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The Illuminated Tarot Deck is a wonderfully colorful 53-card deck that illuminates the answers you seek. The definition of illuminate is to shine a light on something to make it more visible. Tarot decks are used to find answers to complicated questions and guidance before an uncertain venture.
Although traditional decks like the Hermetic Tarot Deck are based on secret societies, this one has nothing to do with the old Bavarian Illuminati. It’s a serious deck beautifully designed by a seasoned tarot reader. It’s newer than the Rider Waite-Smith Deck but has divine possibilities if you know how to use it.
This deck is about modern reading and divination. Don’t worry; you won’t need to know the laws of secret societies or partake in strange rituals. However, it’s a complicated deck due to the limited number of cards, making it a better choice for seasoned readers. Intuition plays a role, but patience is required.
This Illuminated Tarot Deck Guide will share my experience with the cards, differences, and the many opportunities of this beautiful deck.
Creator Caitlin Keegan is the woman who shone a light on this beautiful deck in 2017. It was published by Clarkson Potter and came with a simple guidebook for readers to follow their intuition. The same publisher and creator also released Keegan’s Illuminated Playing Cards in 2019.
Keegan was intrigued by tarot cards since she was a teenager. Her mother used Morgan’s Tarot Cards, a simple but modern take on divination and solutions. Keegan’s artistic mind was deeply fascinated by the beautiful illustrations of tarot cards as she expanded her experience with numerous decks.
Keegan also became curious about the varying interpretations, card archetypes, and symbolism hidden within tarot decks. She saw each card’s deeper, universal meanings and how they moved from the beginning to the end through the middle of a story.
Keegan’s main takeaway as an artist and avid tarot reader was that her intuition allowed her to follow the fine details and symbols found in each card. Her story is one reason I love the deck. She created a deck that allows for personalized illumination and divination.
Oracle Versus Tarot
The Illuminated Tarot Deck has 53 cards, making it an oracle deck, which isn’t the same as a tarot deck. Both decks are used for perspective, personal growth, inspiration, spiritual guidance, insight, clarity, divination, and motivation; however, an oracle deck is more complicated.
Tarot decks have 78 cards, allowing detailed guidance from archetypes in specific scenarios, whereas oracle decks have combined archetypes, making it harder to prioritize archetypes. Tarot deck archetypes have straightforward interpretations, but oracle cards can mean multiple things.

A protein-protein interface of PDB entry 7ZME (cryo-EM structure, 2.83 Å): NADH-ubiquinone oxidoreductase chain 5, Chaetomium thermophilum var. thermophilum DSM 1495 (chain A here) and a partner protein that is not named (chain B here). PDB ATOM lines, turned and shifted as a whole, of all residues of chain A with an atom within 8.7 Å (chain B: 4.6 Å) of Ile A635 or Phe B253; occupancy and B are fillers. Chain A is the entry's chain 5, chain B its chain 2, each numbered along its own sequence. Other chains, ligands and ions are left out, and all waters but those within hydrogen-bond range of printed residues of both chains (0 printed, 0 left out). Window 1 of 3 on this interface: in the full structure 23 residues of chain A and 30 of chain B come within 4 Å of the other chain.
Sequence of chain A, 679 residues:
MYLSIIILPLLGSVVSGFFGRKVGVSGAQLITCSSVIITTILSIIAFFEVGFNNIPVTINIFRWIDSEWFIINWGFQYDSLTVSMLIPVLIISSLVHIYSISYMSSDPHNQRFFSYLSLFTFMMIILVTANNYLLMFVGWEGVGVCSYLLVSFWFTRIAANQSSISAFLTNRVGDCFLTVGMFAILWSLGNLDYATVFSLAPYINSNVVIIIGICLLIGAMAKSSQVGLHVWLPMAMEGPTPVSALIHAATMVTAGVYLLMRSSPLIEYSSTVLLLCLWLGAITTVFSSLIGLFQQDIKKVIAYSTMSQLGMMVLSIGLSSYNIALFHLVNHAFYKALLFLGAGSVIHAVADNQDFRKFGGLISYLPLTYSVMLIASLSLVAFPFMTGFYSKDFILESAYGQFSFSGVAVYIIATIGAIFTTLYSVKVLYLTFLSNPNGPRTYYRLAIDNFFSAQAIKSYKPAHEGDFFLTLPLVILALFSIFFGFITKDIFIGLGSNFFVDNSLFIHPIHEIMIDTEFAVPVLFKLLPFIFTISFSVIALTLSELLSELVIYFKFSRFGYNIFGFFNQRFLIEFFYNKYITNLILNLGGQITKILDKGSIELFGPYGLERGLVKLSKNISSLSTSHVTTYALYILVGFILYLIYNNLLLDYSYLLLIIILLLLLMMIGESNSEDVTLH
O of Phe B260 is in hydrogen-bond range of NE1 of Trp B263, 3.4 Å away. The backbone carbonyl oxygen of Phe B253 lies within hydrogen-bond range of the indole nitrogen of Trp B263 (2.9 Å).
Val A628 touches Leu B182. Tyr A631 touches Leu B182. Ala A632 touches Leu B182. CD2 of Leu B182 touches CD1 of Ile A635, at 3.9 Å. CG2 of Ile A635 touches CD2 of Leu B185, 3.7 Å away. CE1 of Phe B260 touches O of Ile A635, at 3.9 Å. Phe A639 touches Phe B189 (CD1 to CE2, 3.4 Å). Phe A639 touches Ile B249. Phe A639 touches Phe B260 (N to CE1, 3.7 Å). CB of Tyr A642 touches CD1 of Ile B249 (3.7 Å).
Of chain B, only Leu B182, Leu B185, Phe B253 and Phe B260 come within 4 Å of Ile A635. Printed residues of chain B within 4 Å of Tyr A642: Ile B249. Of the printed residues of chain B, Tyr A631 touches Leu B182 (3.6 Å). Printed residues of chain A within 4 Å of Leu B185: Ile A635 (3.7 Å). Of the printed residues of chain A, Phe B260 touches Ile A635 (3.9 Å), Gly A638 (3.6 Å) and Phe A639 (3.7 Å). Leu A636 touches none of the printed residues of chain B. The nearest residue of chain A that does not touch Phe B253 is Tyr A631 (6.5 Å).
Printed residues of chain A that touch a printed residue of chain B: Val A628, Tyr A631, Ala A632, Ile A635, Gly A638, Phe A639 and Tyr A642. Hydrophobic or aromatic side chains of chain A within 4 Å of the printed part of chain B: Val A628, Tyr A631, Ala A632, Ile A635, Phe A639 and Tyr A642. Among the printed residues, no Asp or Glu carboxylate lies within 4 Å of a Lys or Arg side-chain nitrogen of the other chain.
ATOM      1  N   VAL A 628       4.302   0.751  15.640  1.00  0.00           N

Oracle decks are best used in self-reflection or self-readings. They rely heavily on intuition because fewer rules are guiding the cards. A new reader might be confused by flipping a card that represents two archetypes. Although Keegan is careful to use numerology to combine archetypes, it’s still confusing.
I’ll admit that Keegan’s deck is less complicated than oracle decks containing fan-fiction and self-care cues. She uses numerology to determine which Major and Minor Arcana archetypes correspond. She bases her combinations on strict universal numerical laws, similarly used to create mathematical astrology.
I don’t often use oracle decks, but the Illuminated Tarot Deck is one I can use as a seasoned reader. The interpretations are vast, but I use my intuition to interpret the cards. Once you bond with the deck and feel the connection to each card, you’ll be interpreting them with greater ease.
The Illuminated Tarot Deck looks like a regular deck of playing cards. The Fool is depicted as a joker, being the 53rd card. The Fool is just as powerful as he is in traditional tarot decks, always moving between archetypes and influencing the entire spread.
There are major differences between the Illuminated Deck and other decks like the Rider Waite-Smith and Spiritsong Deck. You can better interpret the cards and spreads once you know the differences.
1. Missing Knights
The Illuminated Deck has no knights traditionally found in the courts of other decks. The knights are part of the royal four in each suite of a traditional deck. They serve the kings and queens in suits, and they announce revelations, actions, and news. They have powerful energy around them, but they’re missing in this deck.
2. Altered Pages
Pages are another part of the four traditional royal figures in other decks. They represent messengers, curiosity, and a gateway to the court cards of each suite. The pages are still in the Illuminated Deck, but they’ve been recreated as Jacks, inspired by regular playing cards.
3. Major Arcana
The Major Arcana appears to be missing in the Illuminated Deck, but they’re still hiding among the cards. Keegan combined them with Minor Arcana cards that corresponded to the same numerological interpretations. She also used her years of experience and intuition to guide her correspondences.
The Illuminated Deck has different suites, which some modern decks are experimenting with anyway. Not all decks use the traditional pentacles, wands, cups, and swords. Keegan’s deck flipped the suits into what looks like playing cards.
- Swords become spades
- Cups become hearts
- Wands become clubs
- Coins/pentacles become diamonds
5. Unfriendly Reversals
Tarot cards are traditionally interpreted in upright and reversed positions, but the court cards of the Illuminated Deck turn this into a challenge due to them resembling jacks, queens, and kings from playing cards. The court cards are reflectively reversed in design, no matter which way they come up. Reversed reading is challenging.
6. Broad Interpretations
Again, I can use my intuition to read the deck as a seasoned reader, but the broad interpretations of combined archetypes can be challenging for new readers. You can interpret 21 cards in three ways because of the double archetype symbolism.